Herb Hesse was born in Cold Spring, Minnesota in 1920. He was number 7 of 13 children in his family. In this story Herb tells about walking home from school along the railroad tracks hoping to find chunks of coal along the way. As the train would roll by on the tracks, chunks of coal would often bounce to the ground from the coal car right behind the locomotive.
Herb lived in a home that was typical for the times. Paper thin walls and a wood stove as the primary heat source during the winter. Herb tells about using coal in the wood stove as a way to keep the fire burning longer into the night.
This story is about a local Santa Claus who gives the gift of coal to a freckled faced little boy that wanted his family to stay warm on a cold winters night. This is a story that will touch your heart and soul during this special time of year.
Herb's Narrative Story
"Yeah, it was kind of tough. Things were really bad during the depression. But we somehow survived." said Herb Hesse.
Those were some pretty bitter cold winters when I was a kid. We never had dry firewood that would burn decent. Instead the wood was always green and caused problems both starting and burning.
Those days the railroad locomotives were all running on coal. I remember coming home from school this one evening after staying later than normal. It must have been closer to 4:30 or 5:00 pm when I left school and got down to the train depot. I walked the Great Northern railroad tracks looking for chunks of coal along the way. As I was walking along not finding a single clump along the way, Frank Ash, the depot agent, a very good friend of the family, stopped me and asked what I was doing?
"Mr. Ash, I'm looking for some coal." said Herb.
"Coal?" questioned Mr. Ash. "Have you had any luck?'
"No" said Herb. "We must have picked it all up the last time we walked the tracks. Mr. Ash, it gets so cold in our house in the morning when the fire goes out at night. The wet wood we have just doesn't make it through the night so we try to find coal to help keep the fire going longer."
Now Mr. Ash didn't know that while I had been walking the tracks that day I had passed a brand new coal car plump full of coal waiting to be loaded into the coal bins. The coal car was locked tight and not a single piece of coal was anywhere to be found around it.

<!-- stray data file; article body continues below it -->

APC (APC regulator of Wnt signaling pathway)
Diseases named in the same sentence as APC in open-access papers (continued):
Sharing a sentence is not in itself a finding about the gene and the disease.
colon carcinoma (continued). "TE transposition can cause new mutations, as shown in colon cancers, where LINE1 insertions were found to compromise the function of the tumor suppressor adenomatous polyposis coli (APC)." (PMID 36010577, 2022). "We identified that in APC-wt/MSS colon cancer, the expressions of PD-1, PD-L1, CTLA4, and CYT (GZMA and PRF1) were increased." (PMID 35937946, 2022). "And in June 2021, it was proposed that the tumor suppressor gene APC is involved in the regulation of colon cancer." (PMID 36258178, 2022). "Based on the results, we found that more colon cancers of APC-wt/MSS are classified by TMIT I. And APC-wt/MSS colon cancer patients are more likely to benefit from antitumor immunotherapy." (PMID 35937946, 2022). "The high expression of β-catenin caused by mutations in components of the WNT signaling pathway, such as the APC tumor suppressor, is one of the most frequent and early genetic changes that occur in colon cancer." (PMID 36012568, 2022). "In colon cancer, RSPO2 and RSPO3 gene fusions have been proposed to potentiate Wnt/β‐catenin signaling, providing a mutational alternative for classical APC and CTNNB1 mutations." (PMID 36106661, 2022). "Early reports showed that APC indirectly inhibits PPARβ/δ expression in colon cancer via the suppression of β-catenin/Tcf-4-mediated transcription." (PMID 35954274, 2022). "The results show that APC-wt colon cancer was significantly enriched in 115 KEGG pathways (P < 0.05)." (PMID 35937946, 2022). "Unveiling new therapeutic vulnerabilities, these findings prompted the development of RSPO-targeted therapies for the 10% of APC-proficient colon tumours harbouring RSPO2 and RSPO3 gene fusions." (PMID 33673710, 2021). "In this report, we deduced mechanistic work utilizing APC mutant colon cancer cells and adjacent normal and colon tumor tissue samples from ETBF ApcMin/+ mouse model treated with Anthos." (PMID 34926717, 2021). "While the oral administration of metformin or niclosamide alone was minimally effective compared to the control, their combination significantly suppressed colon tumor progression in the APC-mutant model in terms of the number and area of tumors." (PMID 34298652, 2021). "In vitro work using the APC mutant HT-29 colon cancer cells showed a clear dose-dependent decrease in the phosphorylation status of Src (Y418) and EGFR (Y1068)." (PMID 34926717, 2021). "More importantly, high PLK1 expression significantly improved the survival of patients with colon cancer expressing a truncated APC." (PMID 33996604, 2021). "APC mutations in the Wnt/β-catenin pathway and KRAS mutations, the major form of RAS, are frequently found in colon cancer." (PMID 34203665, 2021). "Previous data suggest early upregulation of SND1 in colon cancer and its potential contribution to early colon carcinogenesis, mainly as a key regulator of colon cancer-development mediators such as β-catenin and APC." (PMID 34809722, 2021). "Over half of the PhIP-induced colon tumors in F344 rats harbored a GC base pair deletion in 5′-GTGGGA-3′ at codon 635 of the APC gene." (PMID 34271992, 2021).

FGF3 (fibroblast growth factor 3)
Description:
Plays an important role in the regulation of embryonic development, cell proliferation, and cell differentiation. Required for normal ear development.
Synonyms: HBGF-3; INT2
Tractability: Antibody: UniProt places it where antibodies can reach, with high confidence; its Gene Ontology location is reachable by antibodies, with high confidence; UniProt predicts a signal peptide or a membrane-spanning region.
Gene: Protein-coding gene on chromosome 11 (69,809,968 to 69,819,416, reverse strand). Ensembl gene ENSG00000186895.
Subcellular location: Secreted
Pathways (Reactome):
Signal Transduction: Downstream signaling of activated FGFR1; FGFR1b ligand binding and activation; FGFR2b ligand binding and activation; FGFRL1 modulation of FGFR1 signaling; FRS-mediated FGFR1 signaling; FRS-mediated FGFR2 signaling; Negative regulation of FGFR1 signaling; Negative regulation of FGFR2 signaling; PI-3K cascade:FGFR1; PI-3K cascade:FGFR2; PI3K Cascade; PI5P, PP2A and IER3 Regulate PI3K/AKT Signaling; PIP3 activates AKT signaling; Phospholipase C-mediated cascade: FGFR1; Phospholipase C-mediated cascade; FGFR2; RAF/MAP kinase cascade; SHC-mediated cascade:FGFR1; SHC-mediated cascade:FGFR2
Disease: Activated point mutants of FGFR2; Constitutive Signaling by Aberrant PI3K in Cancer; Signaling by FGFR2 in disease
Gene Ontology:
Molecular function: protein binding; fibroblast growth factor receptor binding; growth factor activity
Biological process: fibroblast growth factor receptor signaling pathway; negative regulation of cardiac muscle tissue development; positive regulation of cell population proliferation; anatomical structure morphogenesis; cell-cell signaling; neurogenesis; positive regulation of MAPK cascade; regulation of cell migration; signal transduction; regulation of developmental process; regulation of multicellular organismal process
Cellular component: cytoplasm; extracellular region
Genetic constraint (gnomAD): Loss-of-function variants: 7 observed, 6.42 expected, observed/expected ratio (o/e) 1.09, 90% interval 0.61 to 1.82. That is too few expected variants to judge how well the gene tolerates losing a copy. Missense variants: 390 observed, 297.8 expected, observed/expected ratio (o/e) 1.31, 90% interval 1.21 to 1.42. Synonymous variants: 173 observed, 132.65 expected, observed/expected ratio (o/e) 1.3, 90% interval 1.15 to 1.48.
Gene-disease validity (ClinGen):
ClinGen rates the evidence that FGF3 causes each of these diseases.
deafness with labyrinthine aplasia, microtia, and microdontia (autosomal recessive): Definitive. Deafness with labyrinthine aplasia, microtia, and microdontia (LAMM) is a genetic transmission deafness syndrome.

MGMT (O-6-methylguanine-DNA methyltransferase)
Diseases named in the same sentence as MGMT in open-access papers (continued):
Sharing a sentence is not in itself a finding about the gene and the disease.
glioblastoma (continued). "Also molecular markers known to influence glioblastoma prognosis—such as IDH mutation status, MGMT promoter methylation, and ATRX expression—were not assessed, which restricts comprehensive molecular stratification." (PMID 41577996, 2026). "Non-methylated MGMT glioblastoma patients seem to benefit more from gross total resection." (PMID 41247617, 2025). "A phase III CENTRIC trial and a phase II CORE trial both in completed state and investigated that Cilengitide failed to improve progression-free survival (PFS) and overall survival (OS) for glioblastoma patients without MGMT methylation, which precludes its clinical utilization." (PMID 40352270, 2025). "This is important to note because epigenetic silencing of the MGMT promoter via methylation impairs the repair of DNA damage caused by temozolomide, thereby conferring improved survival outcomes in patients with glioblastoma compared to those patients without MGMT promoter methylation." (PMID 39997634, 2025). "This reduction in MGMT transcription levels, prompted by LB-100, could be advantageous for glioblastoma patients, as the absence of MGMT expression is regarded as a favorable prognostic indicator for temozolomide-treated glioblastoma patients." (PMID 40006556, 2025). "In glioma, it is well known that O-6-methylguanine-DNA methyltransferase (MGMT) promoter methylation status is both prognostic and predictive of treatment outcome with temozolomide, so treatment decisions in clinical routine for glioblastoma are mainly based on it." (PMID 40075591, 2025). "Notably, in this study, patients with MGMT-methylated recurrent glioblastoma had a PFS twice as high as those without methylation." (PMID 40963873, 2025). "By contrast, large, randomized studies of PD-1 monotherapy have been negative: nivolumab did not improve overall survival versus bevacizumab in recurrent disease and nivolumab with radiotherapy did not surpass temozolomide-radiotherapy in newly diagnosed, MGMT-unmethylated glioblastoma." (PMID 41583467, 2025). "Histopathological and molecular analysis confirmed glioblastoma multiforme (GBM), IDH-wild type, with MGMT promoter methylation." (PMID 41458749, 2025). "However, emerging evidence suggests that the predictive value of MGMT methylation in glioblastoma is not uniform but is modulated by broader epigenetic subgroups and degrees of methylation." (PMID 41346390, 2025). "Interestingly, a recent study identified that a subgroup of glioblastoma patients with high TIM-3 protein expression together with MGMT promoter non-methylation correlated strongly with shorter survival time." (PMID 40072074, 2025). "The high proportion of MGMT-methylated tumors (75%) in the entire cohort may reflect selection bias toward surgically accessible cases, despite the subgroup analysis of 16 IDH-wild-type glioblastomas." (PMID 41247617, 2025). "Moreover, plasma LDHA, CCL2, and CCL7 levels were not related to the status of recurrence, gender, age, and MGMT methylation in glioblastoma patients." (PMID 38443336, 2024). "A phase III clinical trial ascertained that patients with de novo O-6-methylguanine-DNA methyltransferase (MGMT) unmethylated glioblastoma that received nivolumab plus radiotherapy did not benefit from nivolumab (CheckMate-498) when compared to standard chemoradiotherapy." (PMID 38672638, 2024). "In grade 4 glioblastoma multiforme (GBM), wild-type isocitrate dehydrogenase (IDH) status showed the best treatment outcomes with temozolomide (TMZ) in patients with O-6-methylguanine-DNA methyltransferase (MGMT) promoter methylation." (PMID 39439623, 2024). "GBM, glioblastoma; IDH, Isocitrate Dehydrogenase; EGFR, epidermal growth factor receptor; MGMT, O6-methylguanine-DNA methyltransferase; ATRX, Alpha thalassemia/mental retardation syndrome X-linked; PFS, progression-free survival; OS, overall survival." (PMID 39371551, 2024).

"I tell you what we'll do Herb," said Mr. Ash. "You go home and after supper tonight, you and your brother Carl get out your sleds and come on over to my house. You bring along some orange crates on top of your sleds and we'll go searching for some coal."
So my brother Carl and I loaded up our sleds and headed over to Mr. Ashes house which was only about a block down from the railroad depot. Mr. Ash was waiting for us and soon had us headed down the path straight for the coal bins. As we approached the coal car I had seen earlier that afternoon, there to my surprise, laying on the ground right below the locked door I had inspected earlier, was enough chucks of coal to fill both Carl's and my sled. Carl and I quickly gathered up all of the coal, thanked Mr. Ash, and headed quickly home to show Mom, Dad, and the rest of the family, what we had found.
As I look back at that evening today, it's obvious that before Mr. Ash called it a day, he had unlocked the coal car and purposely threw out enough coal to fill up our sleds. Mr. Ash was a kind of Santa Claus at our house that year. As a kid his kindness warmed my toes and fingers in the cold of winter, and today the thoughts of him continue to warm my heart this holiday season.
Merry Christmas Everyone!
Cold Spring, Minnesota
Special thanks to Central Minnesota Federal Credit Union who sponsored this story. Sheila, Lynn, Peggy, Norma, Bob & Ryan are all looking forward to meeting you. They can provide a wide range of personal and business financial services ranging from checking accounts to business loans.
This story was also featured on our affilate Vlog site Minnesota Stories.
SEARCHING FOR COAL on Mn Stories Website